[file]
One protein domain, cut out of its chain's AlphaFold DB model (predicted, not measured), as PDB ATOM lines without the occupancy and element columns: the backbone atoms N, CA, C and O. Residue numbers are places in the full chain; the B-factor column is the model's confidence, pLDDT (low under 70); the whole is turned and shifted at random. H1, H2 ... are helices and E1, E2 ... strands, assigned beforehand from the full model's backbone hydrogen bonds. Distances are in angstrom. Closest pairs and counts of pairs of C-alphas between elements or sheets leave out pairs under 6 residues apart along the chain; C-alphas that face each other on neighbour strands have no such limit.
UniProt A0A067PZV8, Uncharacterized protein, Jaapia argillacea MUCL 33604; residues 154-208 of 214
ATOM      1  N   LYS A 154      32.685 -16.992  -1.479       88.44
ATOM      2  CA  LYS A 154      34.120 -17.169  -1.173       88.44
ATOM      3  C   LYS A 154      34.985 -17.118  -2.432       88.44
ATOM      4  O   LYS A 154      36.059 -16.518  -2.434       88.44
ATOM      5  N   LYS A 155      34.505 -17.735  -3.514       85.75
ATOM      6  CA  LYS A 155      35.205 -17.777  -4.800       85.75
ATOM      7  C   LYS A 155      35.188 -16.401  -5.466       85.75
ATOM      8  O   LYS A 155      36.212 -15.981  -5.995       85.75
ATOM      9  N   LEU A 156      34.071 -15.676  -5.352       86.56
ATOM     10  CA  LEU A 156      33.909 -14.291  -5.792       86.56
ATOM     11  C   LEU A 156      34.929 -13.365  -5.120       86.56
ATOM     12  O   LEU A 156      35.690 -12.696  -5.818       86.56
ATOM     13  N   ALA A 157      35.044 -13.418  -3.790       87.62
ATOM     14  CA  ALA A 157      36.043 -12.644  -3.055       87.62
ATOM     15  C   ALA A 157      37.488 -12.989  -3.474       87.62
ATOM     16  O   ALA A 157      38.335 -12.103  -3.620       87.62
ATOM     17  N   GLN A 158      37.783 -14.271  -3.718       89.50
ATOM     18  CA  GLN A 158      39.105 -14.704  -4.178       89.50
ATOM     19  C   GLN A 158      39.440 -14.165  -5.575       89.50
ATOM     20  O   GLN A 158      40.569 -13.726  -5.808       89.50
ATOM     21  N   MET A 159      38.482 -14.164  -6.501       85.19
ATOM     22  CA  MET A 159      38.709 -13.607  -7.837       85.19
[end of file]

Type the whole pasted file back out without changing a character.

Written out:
One protein domain, cut out of its chain's AlphaFold DB model (predicted, not measured), as PDB ATOM lines without the occupancy and element columns: the backbone atoms N, CA, C and O. Residue numbers are places in the full chain; the B-factor column is the model's confidence, pLDDT (low under 70); the whole is turned and shifted at random. H1, H2 ... are helices and E1, E2 ... strands, assigned beforehand from the full model's backbone hydrogen bonds. Distances are in angstrom. Closest pairs and counts of pairs of C-alphas between elements or sheets leave out pairs under 6 residues apart along the chain; C-alphas that face each other on neighbour strands have no such limit.
UniProt A0A067PZV8, Uncharacterized protein, Jaapia argillacea MUCL 33604; residues 154-208 of 214
ATOM      1  N   LYS A 154      32.685 -16.992  -1.479       88.44
ATOM      2  CA  LYS A 154      34.120 -17.169  -1.173       88.44
ATOM      3  C   LYS A 154      34.985 -17.118  -2.432       88.44
ATOM      4  O   LYS A 154      36.059 -16.518  -2.434       88.44
ATOM      5  N   LYS A 155      34.505 -17.735  -3.514       85.75
ATOM      6  CA  LYS A 155      35.205 -17.777  -4.800       85.75
ATOM      7  C   LYS A 155      35.188 -16.401  -5.466       85.75
ATOM      8  O   LYS A 155      36.212 -15.981  -5.995       85.75
ATOM      9  N   LEU A 156      34.071 -15.676  -5.352       86.56
ATOM     10  CA  LEU A 156      33.909 -14.291  -5.792       86.56
ATOM     11  C   LEU A 156      34.929 -13.365  -5.120       86.56
ATOM     12  O   LEU A 156      35.690 -12.696  -5.818       86.56
ATOM     13  N   ALA A 157      35.044 -13.418  -3.790       87.62
ATOM     14  CA  ALA A 157      36.043 -12.644  -3.055       87.62
ATOM     15  C   ALA A 157      37.488 -12.989  -3.474       87.62
ATOM     16  O   ALA A 157      38.335 -12.103  -3.620       87.62
ATOM     17  N   GLN A 158      37.783 -14.271  -3.718       89.50
ATOM     18  CA  GLN A 158      39.105 -14.704  -4.178       89.50
ATOM     19  C   GLN A 158      39.440 -14.165  -5.575       89.50
ATOM     20  O   GLN A 158      40.569 -13.726  -5.808       89.50
ATOM     21  N   MET A 159      38.482 -14.164  -6.501       85.19
ATOM     22  CA  MET A 159      38.709 -13.607  -7.837       85.19